New Soundbites: April Part 2 (album reviews)


In the second part of our April round-up we reveal Karen O’s big secret and Frightened Rabbit still can’t find love in a hole.

Yeah Yeah Yeahs: It’s Blitz!Album of the Week
Has Karen O only got one eye?
All this attention to which jacket she’s wearing and talk of parting the seas with new musical directions, is completely deflecting from a major inquest.
Scrutinising a number of recent pictures reveals there’s more than a Gordon Banks resemblance than would at first be considered coincidence.
In other news this is no great departure, Nick Zinner‘s treated guitar is omnipresent, it’s simply a ridiculously rad pop record striving for attention in every teenagers bedroom across the land.
It’s so crossover it’s been clipped for Goal of the Month on SSN and heard blurting from da caff in Albert Square.
My favourite is a toss up between Hysteric which has a chorus so good it can be responsible for involuntary sex wee secretion and Skeletons which should soundtrack the moment a child sees snowflakes falling for the very first time.
Reading back that sentence sounds very wrong.
But not as wrong as Karen O’s FAKE EYE!
For fans of: Glitterballs, Alison Goldfrapp’s dressing up box, ice cubes.

Yeah Yeah Yeahs: Heads Will Roll (live on Jools)

Crippled Black Phoenix: 200 Tons Of Bad Luck
Right now there’s nothing as boring as post-rock which apes the polar ice-cap melting sonics and cliche-ridden sap being peddled by those that brought it to such prominence.
Luckily, then that CBP have avoided the obvious pitfalls, instead ramping up the doom, deranged monologues (check Evil Knievel‘s spoken word ‘live every day’ intro to the 18-minute GSYBE! out-rock explosion that is Time Of Ye Life/Born For Nothing/Paranoid Arm Of Narcoleptic Empire) an spidery riffs which slowly dissolve into annihilated warscapes.
Additonal props for the Gilmour-inflected Burnt Reynolds which is up there for opener of the year, while Whissendine and Rise Up And Fight even see the group extend to avant-rock which isn’t just instantly accessible but bloody well singalongable.
Who’d have thought that from a Portishead, Mogwai and Electric Wizard supergroup?
For fans of: Vocalist Justin Greaves: ‘This album is about celebrating the things that have saved your life, shouting about the injustices and laughing at how shit everything is. And a bit more about dying.

Crippled Black Phoenix: Rise up and Fight (live in Greece)

Camera Obscura: My Maudlin Career
Kind of ironic in the week Van der Graff hairdo head Phil Spector gets sent down that his trademark sound is bottled to perfection in this rollicking wall of twee blast off.
Better yet, this is no act of nervous frigidity, no Tracyanne Campbell is a hopeless romantic blessed with all the vivacious sexual appetite of Diane from Trainspotting but kitted out in a librarian’s tartan mini skirt cooing with heartfelt Glaswegian yearning.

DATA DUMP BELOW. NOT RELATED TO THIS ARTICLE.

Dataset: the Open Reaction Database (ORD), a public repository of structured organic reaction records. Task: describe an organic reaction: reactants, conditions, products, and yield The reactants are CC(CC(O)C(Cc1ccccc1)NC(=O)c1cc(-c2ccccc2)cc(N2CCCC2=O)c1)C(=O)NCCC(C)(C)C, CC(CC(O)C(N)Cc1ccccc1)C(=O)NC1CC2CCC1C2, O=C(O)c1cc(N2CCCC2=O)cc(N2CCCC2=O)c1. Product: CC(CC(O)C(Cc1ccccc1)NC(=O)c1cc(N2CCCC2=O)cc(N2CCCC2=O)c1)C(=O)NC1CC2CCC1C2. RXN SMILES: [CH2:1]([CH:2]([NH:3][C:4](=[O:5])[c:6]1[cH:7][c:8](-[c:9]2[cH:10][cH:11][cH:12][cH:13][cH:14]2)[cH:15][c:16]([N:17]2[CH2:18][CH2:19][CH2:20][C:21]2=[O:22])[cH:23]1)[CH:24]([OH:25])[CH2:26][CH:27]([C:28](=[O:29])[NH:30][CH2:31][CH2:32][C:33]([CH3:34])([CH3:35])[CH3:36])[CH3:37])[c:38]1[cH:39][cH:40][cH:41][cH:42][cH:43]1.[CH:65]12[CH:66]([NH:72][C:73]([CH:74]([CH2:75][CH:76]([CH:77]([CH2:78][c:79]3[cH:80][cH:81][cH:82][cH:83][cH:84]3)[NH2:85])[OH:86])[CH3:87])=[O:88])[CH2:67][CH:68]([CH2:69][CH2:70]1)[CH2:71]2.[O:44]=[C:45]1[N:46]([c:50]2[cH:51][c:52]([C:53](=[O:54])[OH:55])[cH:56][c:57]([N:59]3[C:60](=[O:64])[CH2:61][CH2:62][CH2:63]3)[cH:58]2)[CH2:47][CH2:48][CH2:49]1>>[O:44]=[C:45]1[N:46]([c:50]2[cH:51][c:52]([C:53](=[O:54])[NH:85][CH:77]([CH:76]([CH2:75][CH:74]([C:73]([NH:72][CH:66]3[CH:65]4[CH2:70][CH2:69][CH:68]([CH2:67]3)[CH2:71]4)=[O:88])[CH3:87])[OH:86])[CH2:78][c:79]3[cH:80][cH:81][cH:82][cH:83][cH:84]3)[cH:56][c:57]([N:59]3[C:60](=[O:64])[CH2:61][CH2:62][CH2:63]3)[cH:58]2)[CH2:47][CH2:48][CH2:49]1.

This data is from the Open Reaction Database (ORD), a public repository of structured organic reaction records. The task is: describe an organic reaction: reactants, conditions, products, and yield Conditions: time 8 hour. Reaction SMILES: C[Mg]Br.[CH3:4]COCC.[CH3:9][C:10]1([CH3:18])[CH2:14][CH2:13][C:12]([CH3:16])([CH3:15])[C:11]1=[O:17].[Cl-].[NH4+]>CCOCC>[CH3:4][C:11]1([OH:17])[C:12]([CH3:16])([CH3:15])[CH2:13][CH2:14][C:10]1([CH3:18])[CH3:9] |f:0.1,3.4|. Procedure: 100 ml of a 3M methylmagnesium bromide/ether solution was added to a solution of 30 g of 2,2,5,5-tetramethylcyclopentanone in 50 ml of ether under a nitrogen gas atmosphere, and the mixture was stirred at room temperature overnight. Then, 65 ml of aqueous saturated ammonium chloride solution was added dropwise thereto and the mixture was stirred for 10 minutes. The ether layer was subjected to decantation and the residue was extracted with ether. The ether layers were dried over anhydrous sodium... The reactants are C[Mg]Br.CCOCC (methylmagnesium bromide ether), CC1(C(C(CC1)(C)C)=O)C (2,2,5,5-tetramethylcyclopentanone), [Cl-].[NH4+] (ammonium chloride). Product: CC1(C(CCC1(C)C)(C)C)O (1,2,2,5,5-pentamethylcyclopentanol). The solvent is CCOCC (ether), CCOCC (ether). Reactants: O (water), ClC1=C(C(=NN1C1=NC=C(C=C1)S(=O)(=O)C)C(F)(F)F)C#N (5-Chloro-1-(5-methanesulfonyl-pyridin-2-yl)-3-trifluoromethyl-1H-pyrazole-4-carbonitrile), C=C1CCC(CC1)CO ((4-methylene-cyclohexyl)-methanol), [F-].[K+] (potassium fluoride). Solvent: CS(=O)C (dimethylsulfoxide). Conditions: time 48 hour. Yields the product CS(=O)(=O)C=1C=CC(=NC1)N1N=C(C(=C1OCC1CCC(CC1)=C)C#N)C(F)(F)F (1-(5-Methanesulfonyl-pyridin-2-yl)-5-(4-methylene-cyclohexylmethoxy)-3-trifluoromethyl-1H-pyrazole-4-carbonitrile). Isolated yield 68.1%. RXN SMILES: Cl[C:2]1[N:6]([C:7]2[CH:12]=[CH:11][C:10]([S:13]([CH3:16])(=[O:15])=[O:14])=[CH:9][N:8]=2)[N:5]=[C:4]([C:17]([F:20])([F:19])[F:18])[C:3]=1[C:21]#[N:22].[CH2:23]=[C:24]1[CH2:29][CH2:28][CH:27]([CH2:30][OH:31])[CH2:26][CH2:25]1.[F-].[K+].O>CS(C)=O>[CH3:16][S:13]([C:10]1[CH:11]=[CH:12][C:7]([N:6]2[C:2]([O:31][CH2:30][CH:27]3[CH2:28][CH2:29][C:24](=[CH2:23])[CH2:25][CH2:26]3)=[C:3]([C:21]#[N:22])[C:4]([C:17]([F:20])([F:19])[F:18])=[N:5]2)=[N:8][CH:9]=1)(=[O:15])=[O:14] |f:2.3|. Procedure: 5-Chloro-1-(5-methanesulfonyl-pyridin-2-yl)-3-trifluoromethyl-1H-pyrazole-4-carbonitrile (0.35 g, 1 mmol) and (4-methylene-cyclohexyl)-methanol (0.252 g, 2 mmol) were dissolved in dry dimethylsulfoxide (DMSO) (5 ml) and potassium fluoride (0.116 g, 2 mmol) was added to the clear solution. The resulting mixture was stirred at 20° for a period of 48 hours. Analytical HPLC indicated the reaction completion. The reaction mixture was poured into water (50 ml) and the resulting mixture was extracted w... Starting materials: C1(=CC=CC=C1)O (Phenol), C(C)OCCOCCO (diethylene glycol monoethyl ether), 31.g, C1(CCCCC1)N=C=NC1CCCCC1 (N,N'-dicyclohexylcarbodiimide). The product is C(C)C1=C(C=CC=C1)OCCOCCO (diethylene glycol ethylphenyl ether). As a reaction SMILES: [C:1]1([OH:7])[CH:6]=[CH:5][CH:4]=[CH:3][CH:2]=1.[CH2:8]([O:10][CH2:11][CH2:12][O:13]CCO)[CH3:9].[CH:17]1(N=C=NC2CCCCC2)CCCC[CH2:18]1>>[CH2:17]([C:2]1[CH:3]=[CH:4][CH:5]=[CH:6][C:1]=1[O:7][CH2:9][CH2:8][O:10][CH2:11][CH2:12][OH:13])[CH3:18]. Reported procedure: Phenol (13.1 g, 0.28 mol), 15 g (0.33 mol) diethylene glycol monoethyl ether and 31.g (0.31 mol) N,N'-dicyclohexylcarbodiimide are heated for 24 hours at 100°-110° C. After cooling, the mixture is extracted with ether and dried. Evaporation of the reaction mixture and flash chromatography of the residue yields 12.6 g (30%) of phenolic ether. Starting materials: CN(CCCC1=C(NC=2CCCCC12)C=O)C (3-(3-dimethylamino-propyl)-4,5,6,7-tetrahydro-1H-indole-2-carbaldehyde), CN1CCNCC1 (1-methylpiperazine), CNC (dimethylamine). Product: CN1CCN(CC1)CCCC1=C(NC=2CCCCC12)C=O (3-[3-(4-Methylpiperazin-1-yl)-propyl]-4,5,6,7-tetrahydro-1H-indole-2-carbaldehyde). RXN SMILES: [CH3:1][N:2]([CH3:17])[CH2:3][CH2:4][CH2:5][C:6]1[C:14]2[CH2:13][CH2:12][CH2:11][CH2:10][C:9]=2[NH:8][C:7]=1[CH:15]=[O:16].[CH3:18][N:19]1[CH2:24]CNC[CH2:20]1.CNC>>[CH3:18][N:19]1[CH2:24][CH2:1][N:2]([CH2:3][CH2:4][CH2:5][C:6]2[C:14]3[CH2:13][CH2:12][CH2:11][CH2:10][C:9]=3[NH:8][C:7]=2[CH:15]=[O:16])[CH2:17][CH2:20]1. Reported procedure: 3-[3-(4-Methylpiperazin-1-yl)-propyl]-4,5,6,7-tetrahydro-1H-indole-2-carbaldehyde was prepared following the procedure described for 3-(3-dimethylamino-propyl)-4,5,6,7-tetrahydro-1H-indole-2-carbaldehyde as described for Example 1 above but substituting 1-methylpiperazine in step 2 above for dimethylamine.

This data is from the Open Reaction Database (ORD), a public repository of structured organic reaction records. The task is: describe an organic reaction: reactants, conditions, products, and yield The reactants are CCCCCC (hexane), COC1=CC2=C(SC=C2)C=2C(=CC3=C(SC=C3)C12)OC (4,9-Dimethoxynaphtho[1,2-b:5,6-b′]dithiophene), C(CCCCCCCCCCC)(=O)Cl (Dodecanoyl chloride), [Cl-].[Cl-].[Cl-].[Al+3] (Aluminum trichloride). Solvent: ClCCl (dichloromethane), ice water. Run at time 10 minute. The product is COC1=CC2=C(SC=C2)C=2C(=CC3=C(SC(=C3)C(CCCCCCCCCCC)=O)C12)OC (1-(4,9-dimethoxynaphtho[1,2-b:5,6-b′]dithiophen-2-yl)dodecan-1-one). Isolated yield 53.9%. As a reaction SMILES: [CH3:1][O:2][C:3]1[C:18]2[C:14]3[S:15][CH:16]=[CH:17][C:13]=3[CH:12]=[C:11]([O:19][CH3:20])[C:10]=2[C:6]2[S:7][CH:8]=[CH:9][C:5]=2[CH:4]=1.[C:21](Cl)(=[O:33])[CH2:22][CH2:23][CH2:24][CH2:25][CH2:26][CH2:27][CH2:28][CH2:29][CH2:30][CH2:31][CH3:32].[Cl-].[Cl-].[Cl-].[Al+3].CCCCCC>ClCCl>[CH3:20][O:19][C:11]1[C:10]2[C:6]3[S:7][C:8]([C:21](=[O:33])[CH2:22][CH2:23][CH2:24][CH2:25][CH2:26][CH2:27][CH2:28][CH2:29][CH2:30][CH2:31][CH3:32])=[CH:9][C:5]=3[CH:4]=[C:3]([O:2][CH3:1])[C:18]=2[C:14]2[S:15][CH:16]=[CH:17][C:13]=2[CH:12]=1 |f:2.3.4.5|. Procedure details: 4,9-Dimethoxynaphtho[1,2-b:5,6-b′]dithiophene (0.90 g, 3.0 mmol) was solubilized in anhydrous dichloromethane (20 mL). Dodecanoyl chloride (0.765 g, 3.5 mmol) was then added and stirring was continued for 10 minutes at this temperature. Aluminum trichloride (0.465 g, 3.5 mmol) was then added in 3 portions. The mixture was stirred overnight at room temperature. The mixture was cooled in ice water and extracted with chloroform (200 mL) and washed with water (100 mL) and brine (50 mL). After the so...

If the horny strings of The Sweetest Thing and racing brass of Honey In The Sun don’t get the blood rushing you’re a champ in the Limp Olympics.
Sheeet in ma mooooth, ye radge!
For fans of: Secretary, The Ronettes.

Camera Obscura: French Navy

Frightened Rabbit: Quietly Now: Midnight Organ Fight Live and Acoustic at the Captain’s Rest
Fat Cat
How this lot of escaped major attention is a mystery.
Pretty much every messageboard has been chunnering on about them since the release of their superb second record, 2008’s The Midnight Organ Fight (number 10 in Getintothis’ top 100), yet hardly a jot has been written or seen of them outside of webworld.
Can’t really see this superb live surge of emotive powerpop from Glasgow’s Captain’s Rest making much impact either. Ho hum. Guess that’s another indie band wearing the same gruds for another year.
For fans of: Open heart surgery.

Frightened Rabbit: Keep Yourself Warm (Crossing Border Den Haag)

Doves: Kingdom Of Rust
It’s getting my goat, so Lord only knows how Doves feel to have Elbow mentioned in every review – I mean I’m guilty of it already and this is just my first line…
But really, just because they hail from the North West (the former are from Cheshire, the latter Bury – but let’s shoehorn them into Manchester for the sake of ease, eh?) and have a similar (ish) career trajectory and now means every Suvern hack is talking about Mercury’s and coal pits.
But really, there’s a hefty difference in the two band’s appeal; Elbow specialise in poetic, contemplative mini anthems which you can sing at the top of your voice while lugging through a field of shit pretending it’s sunny. Doves, on the otherhand, deal in colossal slabs of dense noise assisted by Jimi Goodwin‘s endearing lisp. They’re about as sunny as Sunn O))).
But the biggest difference – Doves have a groove. Elbow simply don’t as witnessed when Grounds For Divorce cleared Le Bateau‘s dancefloor last weekend.
Kingdom of Rust is, like every Doves record before it: solid, at times inconsequential, pounding yet no classic – there’s nothing here to equal The Cedar Room – but there’s plenty to enjoy.
You’ll find it reassuringly steady and that future greatest hits is bolstered by the title track, Jetstream and House Of Mirrors ensuring a truly fine anthology. It has, however, got no chance at the Mercurys.
For fans of: Train journeys, Martin Mere.

Doves: Kingdom Of Rust/Winter Hill (live on Jools)




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